Now, getting back to abstract comics, I tried to do these "proofs as abstract comics" most of all as an experiment to see whether the fact of putting carefully chosen images in a sequence was sufficiently powerful to convey mathematical "abstract" ideas without using any typographical symbols. Well, I cheat since the title tells half of the story, and I have also been interested in the purely esthetical sensation the final rendering could bring (above all after seing Byrne's book which is a perfect example of something having both an esthetical and an abstract content). I would not dare to say that my comics bring anything new to the way mathematics can be seen, explained, made or thought. I hope, though, that they somehow show something about the "power of the sequence", which is the feature of abstract comics that fascinates me the most.

      I hope that what I wrote is more or less understandable, please do feel free to correct my english mistakes or shaky language if you like (anyway, can anyone other than me correct it ?)

    2. This comment has been removed by the author.

  9. (removed above because of typos) : these kinds of ruminations (above) are what make blogs like this so viable - the pleasure of (over)hearing the personal reactions/ responses / thoughts of (intelligent) others on an esoteric subject is so rare....

  10. This post and the comments are very stimulating. A couple points which might be of interest:

    One motive for the move away from visualization to symbolic reasoning (and for the emphasis on hidden assumptions in Euclid) was the surely the failure to "prove" the parallel "postulate" and the discovery of non-Euclidean geometries.

    Also, I think it is important to distinguish visualization in the literal sense from visualization in the metaphorical sense of using imagined structures to intuitively reason about mathematics. I would guess that even avowedly "formalist" mathematicians make use of the latter type of visualization. Only computers "discover" proofs purely through symbolic manipulation - deciding which symbols to manipulate is driven by intuition and "imagery" on some level for any human.

    A reason to emphasize this distinction is this interesting fact (learned in a psychology talk on spatial reasoning): amongst blind mathematicians, the most popular subdiscipline is geometry. In order for this to be a meaningful data point, some use of "visualization" in the above metaphorical sense must be at stake, yet also this is clearly not visualization in the literal sense. Anecdotally, apparently some blind geometers have claimed they can reason intuitively about space more easily because they are not hampered by the visual bias.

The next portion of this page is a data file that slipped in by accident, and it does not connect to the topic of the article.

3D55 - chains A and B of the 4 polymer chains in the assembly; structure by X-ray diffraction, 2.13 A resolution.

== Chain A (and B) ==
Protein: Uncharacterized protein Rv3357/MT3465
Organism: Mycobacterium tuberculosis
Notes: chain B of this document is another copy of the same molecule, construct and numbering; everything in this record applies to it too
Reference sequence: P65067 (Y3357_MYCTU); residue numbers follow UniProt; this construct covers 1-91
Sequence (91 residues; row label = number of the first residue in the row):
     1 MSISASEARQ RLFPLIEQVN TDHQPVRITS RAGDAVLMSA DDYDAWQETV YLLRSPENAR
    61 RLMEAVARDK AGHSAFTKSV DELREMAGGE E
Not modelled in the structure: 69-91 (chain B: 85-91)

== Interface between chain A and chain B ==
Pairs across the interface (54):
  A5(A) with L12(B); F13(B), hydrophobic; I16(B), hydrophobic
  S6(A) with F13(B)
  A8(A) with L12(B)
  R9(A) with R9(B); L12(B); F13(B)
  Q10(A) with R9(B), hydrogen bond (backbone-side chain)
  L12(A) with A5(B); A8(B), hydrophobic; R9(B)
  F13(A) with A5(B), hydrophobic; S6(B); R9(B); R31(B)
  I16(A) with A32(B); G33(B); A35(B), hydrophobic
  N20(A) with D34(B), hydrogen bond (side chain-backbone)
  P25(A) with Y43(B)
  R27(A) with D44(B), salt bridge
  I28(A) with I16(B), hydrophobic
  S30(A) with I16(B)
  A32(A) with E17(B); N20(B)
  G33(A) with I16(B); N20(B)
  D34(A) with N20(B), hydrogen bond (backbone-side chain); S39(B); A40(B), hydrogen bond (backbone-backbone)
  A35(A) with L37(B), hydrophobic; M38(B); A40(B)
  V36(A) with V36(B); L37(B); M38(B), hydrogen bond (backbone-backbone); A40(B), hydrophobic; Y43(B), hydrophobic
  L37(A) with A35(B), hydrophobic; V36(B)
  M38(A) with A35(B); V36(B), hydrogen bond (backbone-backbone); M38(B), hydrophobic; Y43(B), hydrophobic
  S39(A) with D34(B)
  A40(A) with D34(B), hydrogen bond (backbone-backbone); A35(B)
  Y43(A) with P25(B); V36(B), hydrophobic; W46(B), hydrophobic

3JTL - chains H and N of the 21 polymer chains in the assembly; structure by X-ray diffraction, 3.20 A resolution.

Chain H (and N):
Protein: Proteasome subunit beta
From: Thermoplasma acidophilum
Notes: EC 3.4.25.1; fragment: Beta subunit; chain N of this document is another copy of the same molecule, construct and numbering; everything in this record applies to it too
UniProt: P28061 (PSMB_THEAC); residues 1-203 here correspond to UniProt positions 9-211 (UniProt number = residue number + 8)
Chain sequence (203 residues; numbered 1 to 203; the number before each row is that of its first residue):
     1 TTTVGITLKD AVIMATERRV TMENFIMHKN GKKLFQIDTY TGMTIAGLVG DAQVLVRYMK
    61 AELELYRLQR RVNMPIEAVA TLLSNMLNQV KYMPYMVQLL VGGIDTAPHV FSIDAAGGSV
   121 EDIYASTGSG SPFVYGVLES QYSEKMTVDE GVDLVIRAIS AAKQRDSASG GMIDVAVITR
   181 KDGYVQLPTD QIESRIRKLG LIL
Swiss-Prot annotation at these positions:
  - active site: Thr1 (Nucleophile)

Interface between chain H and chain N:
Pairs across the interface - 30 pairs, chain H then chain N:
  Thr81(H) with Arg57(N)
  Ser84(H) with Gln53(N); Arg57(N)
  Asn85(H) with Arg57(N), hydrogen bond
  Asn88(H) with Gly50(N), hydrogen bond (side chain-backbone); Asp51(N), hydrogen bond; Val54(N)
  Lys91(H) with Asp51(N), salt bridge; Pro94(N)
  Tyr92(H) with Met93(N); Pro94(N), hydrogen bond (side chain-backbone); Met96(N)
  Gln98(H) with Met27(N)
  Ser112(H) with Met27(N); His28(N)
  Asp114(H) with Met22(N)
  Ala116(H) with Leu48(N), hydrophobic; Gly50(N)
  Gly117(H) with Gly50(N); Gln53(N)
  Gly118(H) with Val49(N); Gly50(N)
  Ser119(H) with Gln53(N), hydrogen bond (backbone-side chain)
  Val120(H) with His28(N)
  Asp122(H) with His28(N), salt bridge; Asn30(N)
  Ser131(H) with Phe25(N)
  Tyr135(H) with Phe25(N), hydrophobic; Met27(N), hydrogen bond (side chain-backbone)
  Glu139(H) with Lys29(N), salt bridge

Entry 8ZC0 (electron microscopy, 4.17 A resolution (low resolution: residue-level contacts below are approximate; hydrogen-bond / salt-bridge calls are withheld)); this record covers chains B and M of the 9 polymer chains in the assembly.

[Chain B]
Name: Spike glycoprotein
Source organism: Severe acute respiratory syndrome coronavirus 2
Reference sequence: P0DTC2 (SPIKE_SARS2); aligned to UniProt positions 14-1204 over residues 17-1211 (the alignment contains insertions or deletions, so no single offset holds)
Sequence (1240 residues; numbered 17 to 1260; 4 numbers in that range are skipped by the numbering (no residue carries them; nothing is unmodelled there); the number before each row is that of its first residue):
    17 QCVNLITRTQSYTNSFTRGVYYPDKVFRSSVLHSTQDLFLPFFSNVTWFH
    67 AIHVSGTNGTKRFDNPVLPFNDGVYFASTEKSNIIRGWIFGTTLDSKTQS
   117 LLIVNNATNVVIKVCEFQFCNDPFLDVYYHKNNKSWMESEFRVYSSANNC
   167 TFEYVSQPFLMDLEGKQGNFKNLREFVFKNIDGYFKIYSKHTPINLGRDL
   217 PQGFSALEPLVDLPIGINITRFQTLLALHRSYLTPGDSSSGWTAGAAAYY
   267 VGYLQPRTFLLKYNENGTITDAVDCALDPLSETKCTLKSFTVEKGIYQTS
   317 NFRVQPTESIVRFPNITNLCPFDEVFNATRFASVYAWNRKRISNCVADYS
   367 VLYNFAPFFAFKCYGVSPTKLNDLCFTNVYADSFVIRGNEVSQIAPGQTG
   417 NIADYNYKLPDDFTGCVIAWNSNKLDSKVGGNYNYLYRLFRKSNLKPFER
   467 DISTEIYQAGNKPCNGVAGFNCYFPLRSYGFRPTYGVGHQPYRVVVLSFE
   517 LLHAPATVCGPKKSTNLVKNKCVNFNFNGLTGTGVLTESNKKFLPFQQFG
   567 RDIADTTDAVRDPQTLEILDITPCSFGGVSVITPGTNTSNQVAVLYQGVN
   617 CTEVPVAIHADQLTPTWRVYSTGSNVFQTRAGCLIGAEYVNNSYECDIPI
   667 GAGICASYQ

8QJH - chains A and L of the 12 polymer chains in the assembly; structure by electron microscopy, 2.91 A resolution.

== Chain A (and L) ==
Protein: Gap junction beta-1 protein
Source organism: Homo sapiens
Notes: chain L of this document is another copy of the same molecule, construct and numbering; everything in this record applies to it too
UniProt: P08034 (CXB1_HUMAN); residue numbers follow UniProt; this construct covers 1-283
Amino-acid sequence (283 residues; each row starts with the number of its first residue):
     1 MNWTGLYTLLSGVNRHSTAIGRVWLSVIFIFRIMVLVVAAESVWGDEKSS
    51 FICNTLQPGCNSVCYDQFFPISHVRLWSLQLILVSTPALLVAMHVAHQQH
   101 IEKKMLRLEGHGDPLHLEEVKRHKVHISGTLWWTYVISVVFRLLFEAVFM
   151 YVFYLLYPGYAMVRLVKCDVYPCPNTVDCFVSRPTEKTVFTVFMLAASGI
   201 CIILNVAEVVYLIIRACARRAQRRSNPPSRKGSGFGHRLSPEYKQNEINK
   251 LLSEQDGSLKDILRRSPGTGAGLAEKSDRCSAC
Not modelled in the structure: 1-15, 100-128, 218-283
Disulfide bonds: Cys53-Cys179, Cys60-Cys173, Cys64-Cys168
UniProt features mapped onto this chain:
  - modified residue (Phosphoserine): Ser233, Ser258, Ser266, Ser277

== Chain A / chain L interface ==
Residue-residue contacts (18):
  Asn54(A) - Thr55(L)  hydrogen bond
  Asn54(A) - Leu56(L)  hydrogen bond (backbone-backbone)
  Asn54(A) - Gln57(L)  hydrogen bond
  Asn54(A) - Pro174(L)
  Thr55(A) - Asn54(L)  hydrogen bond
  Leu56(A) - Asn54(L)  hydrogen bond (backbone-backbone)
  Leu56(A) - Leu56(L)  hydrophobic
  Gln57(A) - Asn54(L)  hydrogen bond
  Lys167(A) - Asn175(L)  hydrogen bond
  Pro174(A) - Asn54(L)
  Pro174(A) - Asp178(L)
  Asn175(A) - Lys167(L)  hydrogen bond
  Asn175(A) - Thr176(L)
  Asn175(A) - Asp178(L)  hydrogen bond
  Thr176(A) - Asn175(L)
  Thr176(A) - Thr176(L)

(Can there be an abstract comics for the blind? A non-visual abstract comics?)

    Anyway, fascinating considerations in the above article - thank you for posting it and for the rest of this great blog.

    1. Just a note--I have a policy against allowing anonymous comments, but this one had substance, so I thought I would let it through. But I hope the commentator comes back and identifies himself or herself.

      As to the substance of the comment itself--I don't know if the two kinds of visualization are altogether separate. The notion of the blind geometers would seem to confirm Kant's idea of humans having a pre-programmed, so to speak, understanding of Euclidean space--which is to say, an intuition of it; and this understanding can clearly be filled in through touch as well as sight. This would only be of historical interest if Brouwer and some of the other intuitionists hadn't made a similar claim, based on Kant, for the number system too (if I remember correctly).

      So "visualization" can function as a mental construction of space (in geometry), whether sight assists it or not.

      As for formalists using visualization--yes, I agree, see what I wrote above about practicing mathematicians. But in terms of the rhetoric and ideology of formalism, clearly such intuition was meant to be thoroughly banned.

      I'm not sure I follow the notion of the failure to prove the parallel postulate as leading away from visualization--Euclid had never intended it to be proved, since it was an axiom, and therefore failure to prove it cannot be seen as a failure of the Euclidean system. Furthermore, as an axiom, it is clearly based on a visual intuition (albeit only within Euclidean space), foregrounding the priority of such visualization to formal proofs. Interestingly, while the Lobachevskian space is hard (for me, at least, and despite Poincare's attempt) to visualize, Riemannian elliptic geometry is quite intuitive.